The rise of Japan’s stock market has been healthy and diversified, in our view. Importantly, it is mainly supported by earnings rather than a single thematic dynamic. As a result, we think the Japanese equity asset class remains appealing in both absolute and relative terms, particularly compared to the US. For example, in the US only 13% of the index has a price-to-earnings ratio of less than 15, whereas the figure for Japan is nearly 50%.

In the absence of any euphoric price behaviour, we believe investors should avoid the temptation to be overly tactical and simply stick to the long-term strategic appeal of the market. It is our long-held view that Japanese equities represent a compelling long-term opportunity in a global context.

We continue to believe that structural earnings growth, principally derived from corporate self-help, will be a strong driver of an asset class that could deliver a multi-year mid-teen return with modest risk of ownership. The current valuation does not invalidate this thesis, in our opinion. 

Investor focus likely to broaden

Whereas the market’s recent gains in the US have been focused on a handful of (mega-cap tech) stocks, in Japan, they have been mainly centred around two factors: company size and the price-to-book metric.

In 2023 and so far this year, large-cap stocks have meaningfully outperformed smaller companies. The other factor that has played a part is price-to-book ratio (PBR). This can be traced to the strong directions given by the Tokyo Stock Exchange last year to companies with a PBR below 1 to increase corporate value.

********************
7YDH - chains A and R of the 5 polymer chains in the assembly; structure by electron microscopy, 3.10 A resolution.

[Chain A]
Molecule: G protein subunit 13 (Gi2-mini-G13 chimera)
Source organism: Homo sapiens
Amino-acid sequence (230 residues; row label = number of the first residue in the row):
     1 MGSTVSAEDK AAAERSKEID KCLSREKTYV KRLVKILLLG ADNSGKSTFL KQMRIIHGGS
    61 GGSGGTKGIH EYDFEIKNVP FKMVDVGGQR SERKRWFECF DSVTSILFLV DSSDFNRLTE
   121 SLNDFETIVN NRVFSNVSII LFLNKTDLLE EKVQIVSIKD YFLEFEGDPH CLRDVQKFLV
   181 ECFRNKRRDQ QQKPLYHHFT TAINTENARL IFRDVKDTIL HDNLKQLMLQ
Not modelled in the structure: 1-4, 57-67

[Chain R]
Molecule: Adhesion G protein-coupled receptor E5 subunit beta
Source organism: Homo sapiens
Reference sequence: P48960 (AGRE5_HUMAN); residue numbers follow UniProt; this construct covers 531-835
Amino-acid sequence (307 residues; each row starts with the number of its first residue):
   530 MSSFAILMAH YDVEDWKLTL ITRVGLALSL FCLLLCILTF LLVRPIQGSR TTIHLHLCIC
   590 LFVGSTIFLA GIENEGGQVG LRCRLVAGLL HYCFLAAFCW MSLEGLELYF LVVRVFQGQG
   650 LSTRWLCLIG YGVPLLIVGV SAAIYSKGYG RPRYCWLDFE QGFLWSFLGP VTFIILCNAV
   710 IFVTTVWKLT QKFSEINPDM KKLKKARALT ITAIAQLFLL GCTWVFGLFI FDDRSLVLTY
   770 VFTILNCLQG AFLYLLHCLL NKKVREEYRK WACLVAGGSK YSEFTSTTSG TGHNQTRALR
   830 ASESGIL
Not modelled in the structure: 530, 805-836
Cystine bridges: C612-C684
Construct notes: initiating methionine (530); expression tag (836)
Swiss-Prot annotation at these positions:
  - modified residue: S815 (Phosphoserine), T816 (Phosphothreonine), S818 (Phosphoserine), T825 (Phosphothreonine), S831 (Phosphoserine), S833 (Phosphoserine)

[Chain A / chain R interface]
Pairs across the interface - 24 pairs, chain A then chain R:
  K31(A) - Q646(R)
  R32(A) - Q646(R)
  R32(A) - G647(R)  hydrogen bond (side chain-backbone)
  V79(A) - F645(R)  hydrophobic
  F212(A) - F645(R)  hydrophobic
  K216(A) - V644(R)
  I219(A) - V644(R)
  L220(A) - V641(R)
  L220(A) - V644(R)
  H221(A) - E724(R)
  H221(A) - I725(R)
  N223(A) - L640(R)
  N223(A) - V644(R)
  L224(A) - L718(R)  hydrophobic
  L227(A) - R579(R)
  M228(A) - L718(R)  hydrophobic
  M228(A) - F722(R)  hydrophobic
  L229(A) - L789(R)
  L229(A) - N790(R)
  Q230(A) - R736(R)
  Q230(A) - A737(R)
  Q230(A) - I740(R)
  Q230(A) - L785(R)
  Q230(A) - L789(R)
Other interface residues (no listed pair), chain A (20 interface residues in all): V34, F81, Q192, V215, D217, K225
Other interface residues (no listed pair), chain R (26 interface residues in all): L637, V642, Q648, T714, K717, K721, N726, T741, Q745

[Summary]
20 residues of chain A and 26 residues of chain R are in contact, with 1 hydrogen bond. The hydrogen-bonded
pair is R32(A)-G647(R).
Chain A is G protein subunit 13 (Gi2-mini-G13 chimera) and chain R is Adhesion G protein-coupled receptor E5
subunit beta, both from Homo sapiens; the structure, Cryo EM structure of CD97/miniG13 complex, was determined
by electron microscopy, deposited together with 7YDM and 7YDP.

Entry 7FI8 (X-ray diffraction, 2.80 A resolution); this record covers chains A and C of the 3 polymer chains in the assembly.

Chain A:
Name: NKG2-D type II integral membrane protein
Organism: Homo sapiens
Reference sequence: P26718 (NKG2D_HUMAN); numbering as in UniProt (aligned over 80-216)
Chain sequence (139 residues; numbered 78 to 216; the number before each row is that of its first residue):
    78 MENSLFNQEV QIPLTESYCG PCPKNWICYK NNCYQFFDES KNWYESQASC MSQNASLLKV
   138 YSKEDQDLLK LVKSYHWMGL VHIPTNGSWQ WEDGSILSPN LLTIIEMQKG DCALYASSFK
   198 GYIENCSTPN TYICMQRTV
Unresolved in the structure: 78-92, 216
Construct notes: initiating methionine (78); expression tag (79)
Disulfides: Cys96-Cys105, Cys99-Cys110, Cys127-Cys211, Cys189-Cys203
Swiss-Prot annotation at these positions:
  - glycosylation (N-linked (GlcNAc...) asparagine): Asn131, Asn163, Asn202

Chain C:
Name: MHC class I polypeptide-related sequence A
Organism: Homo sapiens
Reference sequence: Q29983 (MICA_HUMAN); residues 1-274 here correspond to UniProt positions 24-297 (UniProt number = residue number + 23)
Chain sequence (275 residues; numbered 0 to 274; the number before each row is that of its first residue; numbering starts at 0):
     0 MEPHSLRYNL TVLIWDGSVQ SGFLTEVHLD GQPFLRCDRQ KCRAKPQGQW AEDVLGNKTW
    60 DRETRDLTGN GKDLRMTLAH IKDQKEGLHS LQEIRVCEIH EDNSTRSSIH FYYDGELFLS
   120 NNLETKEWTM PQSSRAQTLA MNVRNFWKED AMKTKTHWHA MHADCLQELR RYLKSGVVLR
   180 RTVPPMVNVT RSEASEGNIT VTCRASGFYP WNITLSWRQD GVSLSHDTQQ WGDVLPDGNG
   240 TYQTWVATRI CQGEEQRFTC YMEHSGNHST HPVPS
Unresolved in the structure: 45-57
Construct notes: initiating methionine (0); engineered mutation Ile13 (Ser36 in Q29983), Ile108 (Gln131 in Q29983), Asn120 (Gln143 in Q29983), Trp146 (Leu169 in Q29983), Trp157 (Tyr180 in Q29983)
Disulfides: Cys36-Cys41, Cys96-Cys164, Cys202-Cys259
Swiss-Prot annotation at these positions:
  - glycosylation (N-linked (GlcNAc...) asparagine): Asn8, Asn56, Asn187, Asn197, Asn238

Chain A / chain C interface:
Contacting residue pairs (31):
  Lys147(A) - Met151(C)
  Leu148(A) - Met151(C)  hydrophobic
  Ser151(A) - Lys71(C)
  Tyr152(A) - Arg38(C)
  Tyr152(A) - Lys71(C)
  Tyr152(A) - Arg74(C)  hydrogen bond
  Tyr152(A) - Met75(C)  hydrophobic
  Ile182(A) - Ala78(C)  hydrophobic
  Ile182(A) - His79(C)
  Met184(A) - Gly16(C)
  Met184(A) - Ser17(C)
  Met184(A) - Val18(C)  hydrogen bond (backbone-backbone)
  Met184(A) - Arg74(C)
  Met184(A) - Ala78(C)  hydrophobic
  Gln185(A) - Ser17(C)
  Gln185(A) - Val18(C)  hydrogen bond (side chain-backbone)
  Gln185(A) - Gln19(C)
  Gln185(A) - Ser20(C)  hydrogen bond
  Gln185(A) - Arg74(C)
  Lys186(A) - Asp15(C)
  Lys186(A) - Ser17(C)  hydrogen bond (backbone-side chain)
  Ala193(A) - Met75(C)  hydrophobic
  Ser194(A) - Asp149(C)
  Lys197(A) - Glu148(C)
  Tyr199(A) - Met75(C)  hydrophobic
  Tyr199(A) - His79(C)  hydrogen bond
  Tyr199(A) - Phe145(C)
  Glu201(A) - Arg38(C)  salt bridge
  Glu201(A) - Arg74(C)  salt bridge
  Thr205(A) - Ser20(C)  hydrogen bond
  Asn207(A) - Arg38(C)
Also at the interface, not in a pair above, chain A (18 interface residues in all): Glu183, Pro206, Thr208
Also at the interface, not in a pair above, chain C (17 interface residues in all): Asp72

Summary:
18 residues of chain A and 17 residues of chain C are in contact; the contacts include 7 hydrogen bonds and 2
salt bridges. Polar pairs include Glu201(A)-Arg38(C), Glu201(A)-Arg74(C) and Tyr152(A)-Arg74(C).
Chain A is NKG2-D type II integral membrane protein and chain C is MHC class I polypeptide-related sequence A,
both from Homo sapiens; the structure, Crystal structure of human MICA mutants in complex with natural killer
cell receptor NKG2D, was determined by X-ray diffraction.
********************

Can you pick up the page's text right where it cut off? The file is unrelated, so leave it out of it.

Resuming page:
The table below showcases the difference in average return between different cohorts of the MSCI Japan Index, notably the considerable outperformance of companies in the top third of the index by market cap and those with PBRs less than 1.

As a result, we see an unusually narrow market. With performance concentrated on these factors, it is not surprising that the active management community has suffered during this period; actively managed funds have on average underperformed the broader market.

The narrow focus is not particularly healthy, in our view. But we expect these trends will start to spread out and we're already seeing evidence of that as 2024 has progressed.

In a bull market, investors’ ‘animal spirits’ normally come alive and they typically look for opportunities lower down the market-cap spectrum. This has not happened yet in Japan but we expect it will, and it is likely investor focus will broaden out from here. 

Opportunities for stock pickers

After a period where the return from stock picking skill has been low, we believe the stock market is currently presenting us with an abundance of opportunities that have been left behind by the somewhat indiscriminate rally.

We remain cautious around the changing macroeconomic environment in Japan, and the micro-currents within the market. Nevertheless, as we expect the structural corporate reform programme to continue, we are optimistic about the wider opportunity set of Japanese equities and the stock picking opportunities within the market. 

1 Foreign flows into Japan stocks topped 6 trln yen in 2023’, Reuters.com, January 12 2024.

By Carl Vine

The value of investments will fluctuate, which will cause prices to fall as well as rise and investors may not get back the original amount they invested. Past performance is not a guide to future performance. The views expressed in this document should not be taken as a recommendation, advice or forecast.